Work-related stress is very common. Many people find themselves stressed during the workweek. Some have had the habit of working long hours, even during the weekends. Research has shown that work-related stress can lead to negative health consequences. For example, overworking is found to be detrimental to a person’s physical and mental health. It may lead to serious heart diseases and metabolic syndrome.
Work-related stress can get to most of us. Sometimes our pursuit of perfectionism at work exacerbates the problem. Long-term work-related stress can lead to fatigue, insomnia, digestive problems, heart diseases, and chronic depression. These cannot be healed by simply taking a vacation every year. The kind of stress that has been building up at work should be managed on a day-to-day basis.
Sources of Workplace Stress
Work-related stress may come from the increasing demand for professionals to multi-task. Although the ability to multitask is an admirable competence, it is also found to increase inattention and impulsivity because the human brain is not built to multitask. Media multitasking (consuming more than one type of medium simultaneously), in particular, can be associated with symptoms of depression and anxiety.
Poor time management and disorganization at work may create stress. Some people have the habit to procrastinate until the last minute. Others are simply overwhelmed with a heavy load of demands from the boss and co-workers. When a company culture values output over self-care of employees, this tends to breed an overworked culture and there is always a lack of enough time to complete the necessary tasks.
Long working hours may also lead to physical discomfort. For example, office jobs that require employees to sit for hours may cause many health issues. Sometimes there are work hazards such as noise and dust, which can also harm one’s physical health.
Apart from the above circumstances, interpersonal conflicts at the workplace can also create a great deal of stress. One needs to know how to navigate the complexities while getting the work done. Some work environments have toxic personalities that make working there a painful and even traumatic experience. Emotional abuse may happen during employer-employee relationships.
Understanding the Body’s Response to Chronic Stress
Imagine when you are trying to meet a certain deadline, your boss gives you another assignment. Your body and mind instantly respond. Your heart beats faster, your breath quickens, and your muscles tense up. The mind also begins managing your anxiety, sometimes triggering complaints and a range of negative emotions. Then you decide to put in extra hours tonight to complete the task.
Our body responds to work burnout by releasing stress hormones, causing exhaustion, cognitive blur, and anxiety. These not only affect our emotional and mental well-being but our behaviors towards others. Work-related stress can strain relationships both at work and at home. It prevents you from being fully present in life.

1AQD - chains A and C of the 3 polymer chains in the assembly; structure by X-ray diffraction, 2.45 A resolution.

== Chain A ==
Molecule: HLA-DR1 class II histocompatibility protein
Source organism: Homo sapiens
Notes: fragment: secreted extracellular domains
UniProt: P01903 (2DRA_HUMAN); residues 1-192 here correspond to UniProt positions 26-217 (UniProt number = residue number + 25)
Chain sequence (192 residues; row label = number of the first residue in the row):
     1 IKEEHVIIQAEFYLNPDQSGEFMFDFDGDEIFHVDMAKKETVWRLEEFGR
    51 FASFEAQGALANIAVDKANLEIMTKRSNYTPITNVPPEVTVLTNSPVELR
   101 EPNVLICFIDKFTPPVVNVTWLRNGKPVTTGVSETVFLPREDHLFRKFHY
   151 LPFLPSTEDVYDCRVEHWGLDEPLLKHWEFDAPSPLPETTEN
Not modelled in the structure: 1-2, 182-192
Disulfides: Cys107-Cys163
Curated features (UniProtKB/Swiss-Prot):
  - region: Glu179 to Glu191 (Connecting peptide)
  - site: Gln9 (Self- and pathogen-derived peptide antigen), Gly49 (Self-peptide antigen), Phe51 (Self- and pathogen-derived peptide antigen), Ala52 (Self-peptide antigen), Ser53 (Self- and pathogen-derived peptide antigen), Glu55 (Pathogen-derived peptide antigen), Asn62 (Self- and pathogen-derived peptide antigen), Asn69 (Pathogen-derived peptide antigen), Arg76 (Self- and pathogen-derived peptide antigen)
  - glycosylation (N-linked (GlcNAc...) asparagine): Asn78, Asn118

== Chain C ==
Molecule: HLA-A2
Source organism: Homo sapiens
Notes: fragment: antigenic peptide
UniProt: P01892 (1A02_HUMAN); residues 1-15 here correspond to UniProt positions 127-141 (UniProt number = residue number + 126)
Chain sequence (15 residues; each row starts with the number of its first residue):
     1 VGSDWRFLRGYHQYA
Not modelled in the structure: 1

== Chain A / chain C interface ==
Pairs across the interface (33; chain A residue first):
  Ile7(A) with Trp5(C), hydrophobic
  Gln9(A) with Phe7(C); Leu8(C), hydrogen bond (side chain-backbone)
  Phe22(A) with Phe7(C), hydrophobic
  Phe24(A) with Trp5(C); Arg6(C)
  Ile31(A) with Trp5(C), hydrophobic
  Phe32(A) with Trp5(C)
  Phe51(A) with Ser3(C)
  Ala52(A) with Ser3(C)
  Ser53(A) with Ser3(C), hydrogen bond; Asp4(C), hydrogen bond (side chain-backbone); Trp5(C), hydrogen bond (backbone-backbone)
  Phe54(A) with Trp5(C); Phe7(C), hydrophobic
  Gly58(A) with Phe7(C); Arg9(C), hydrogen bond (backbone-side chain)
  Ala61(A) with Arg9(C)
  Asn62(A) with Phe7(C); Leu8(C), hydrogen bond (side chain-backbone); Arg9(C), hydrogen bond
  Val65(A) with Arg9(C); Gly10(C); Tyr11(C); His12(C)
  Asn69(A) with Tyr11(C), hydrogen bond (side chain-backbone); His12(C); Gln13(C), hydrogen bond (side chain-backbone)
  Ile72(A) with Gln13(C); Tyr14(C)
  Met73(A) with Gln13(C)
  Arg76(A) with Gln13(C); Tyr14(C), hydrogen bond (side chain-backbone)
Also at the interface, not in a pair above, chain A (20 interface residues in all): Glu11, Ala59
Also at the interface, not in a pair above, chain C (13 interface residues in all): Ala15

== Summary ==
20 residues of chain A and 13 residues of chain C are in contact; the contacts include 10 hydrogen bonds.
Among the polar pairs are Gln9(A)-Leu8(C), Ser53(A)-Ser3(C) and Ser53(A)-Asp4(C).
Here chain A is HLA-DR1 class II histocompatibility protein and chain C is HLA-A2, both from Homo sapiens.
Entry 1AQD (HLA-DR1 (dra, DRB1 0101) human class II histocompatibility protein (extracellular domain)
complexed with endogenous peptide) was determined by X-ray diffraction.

The Importance of Self-care in the Workplace
To prevent these stressors at work from derailing your life, you need to integrate self-care principles into your workdays. Practicing self-care means prioritizing a calm pace, your own space of emotional sobriety, and healthy boundaries in terms of managing workload and relationships.
For example, make sure that your morning starts with a slow pace and allow a sense of calmness to guide your actions. Many people arrive to work already stressed. This makes them more reactive to stress in the workplace. You should ensure a good night’s sleep and start the day with ease.
Pay attention to your emotional health throughout a working day. If you feel overwhelmed or stressed, make sure you pause and give yourself a moment to breathe. Maybe take a break to practice mindfulness exercises. Do not skip your lunch break or feed your mind with media consumption during breaks. Safeguard these times as your personal space to slow down and recuperate, both physically and emotionally.
Learn to maintain a healthy boundary on what workload you take on. Do not say yes to every additional request from your employer. If you feel overwhelmed by the workload, have some communication strategies and verbalize your concerns to your supervisor. Meanwhile, stay away from interpersonal conflicts at work. Even when you have to get involved, learn how to de-escalate.
Building Physical Exercises Into Your Work Day
For people who spend most of their time working in an office, having simple physical exercises during the day can greatly boost energy and emotional wellbeing at work. You can set an alarm clock for breaks to stretch and walk around. During lunch hour, take a walk around your office building while enjoying some quiet time yourself.
You can also advocate for workplace wellness and suggest the company carve out a space for quiet meditation and mindfulness. Having the whole work crew involved in self-care may even gradually change a company’s competitive culture. It reminds everyone that life is much bigger than working alone, and co-workers can flourish together as their full selves.
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